How to Remove Excess Laminate when Making a Laminate Countertop

What You'll Need
Tape measure
Framing square
3/4-inch particleboard
Wood glue
Drywall screws
Miter saw
Scoring tool
Paint roller
Wood clamps
Circular saw
Belt sander
Sheet laminate
Contact cement

A laminate countertop is built with sheets of particleboard and plastic laminate. Putting a laminate countertop together yourself is more cost-effective than ordering a custom one. Countertops made from this material allow for more choices in color and pattern, and they can also be sized to different kitchen spaces. One important step in finishing this type of countertop is to remove the excess laminate material, which can be easily accomplished with the correct tools.

Step 1 -- Join Countertop Pieces

Cut the countertop substrate pieces to the dimensions you want for your particular countertop. Use the wood glue to join the particleboard and substrate pieces together. Attach 3-inch wide thin wood strips to the bottom of the countertop. Fill in any gaps with a wood filler compound.

Step 2 -- Cut Laminate Sheets to Fit

Use your straightedge to draw cutting lines for trimming the laminate to size. Score and cut the laminate with your utility knife, and make sure any extra is broken off cleanly. As an alternative, you can also use laminate snips to cut excess pieces of laminate. These snips cut cleaner and straighter lines than a utility knife, although you will still need to square the cut edges with a router.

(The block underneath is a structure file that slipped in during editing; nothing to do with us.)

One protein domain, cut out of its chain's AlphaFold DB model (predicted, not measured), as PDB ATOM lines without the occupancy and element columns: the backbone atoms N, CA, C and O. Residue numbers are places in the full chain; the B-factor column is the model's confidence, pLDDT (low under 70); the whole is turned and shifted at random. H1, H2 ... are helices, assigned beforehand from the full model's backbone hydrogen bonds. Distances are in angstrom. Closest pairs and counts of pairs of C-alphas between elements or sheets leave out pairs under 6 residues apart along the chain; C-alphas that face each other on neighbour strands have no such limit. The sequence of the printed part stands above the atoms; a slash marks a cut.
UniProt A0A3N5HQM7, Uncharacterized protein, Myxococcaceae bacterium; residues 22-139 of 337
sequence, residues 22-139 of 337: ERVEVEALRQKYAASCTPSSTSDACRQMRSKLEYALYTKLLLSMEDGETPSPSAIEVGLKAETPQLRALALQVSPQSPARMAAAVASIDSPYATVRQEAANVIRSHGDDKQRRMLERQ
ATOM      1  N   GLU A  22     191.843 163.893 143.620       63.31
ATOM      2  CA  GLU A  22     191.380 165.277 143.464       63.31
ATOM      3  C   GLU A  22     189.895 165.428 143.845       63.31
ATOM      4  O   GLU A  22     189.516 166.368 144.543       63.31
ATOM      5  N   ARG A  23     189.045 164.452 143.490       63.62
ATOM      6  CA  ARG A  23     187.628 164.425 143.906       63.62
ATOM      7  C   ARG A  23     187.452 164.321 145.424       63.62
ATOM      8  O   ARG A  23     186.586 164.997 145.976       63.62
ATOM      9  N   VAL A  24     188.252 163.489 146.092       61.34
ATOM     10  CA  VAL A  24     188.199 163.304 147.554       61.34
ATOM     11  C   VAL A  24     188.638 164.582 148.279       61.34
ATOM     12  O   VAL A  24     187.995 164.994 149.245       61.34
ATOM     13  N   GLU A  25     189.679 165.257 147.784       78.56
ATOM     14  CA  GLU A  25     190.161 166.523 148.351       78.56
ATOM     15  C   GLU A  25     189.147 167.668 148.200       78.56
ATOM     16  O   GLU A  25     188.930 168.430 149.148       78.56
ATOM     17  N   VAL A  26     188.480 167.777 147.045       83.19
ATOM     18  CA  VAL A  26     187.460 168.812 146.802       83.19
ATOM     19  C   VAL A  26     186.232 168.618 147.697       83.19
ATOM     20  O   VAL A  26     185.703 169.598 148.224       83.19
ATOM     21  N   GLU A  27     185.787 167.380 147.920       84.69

Step 3 -- Create Laminate Seams

Trim off excess laminate with the router, using a built-in guide piece on the router called a straight bit. To make sure the router moves in a straight line, measure from the cutting edge of the router to the edge of the straight bit. Attach the laminate to a piece of scrap wood with the wood clamps, making sure both are parallel.

Step 4 -- Apply Laminate to Countertop

Apply sections of laminate to the sides of the countertop first. Roll a coat of contact cement to the edge of the countertop and another coat to the back of the laminate. Position the laminate carefully and smooth it firmly against the edge of the countertop. Trim off any excess over the edges with the router, cutting the laminate so that it is flush with both the top and bottom edges of the countertop.

Step 5 -- Test Fit Laminate

Fit the larger laminate sheet to the countertop substrate, and make sure the laminate overhangs all four edges. Draw a cutting line at each seam using the same technique as in Step 3. Make sure the edges of different laminate sections for different countertop sections are butted together. Brush off any dust from the laminate surface, and then attach the laminate by rolling on coats of the same contact cement.

Step 6 -- Trim Any Remaining Laminate

Once the cement has bonded the laminate to the countertop core, attach a fine flush-cutting bit to your router and remove any remaining excess sticking up over the countertop edges. For countertop areas that can't be reached with the router, use a metal file to remove excess laminate from these areas. Finish all side edges with the router's bevel-cutting bit.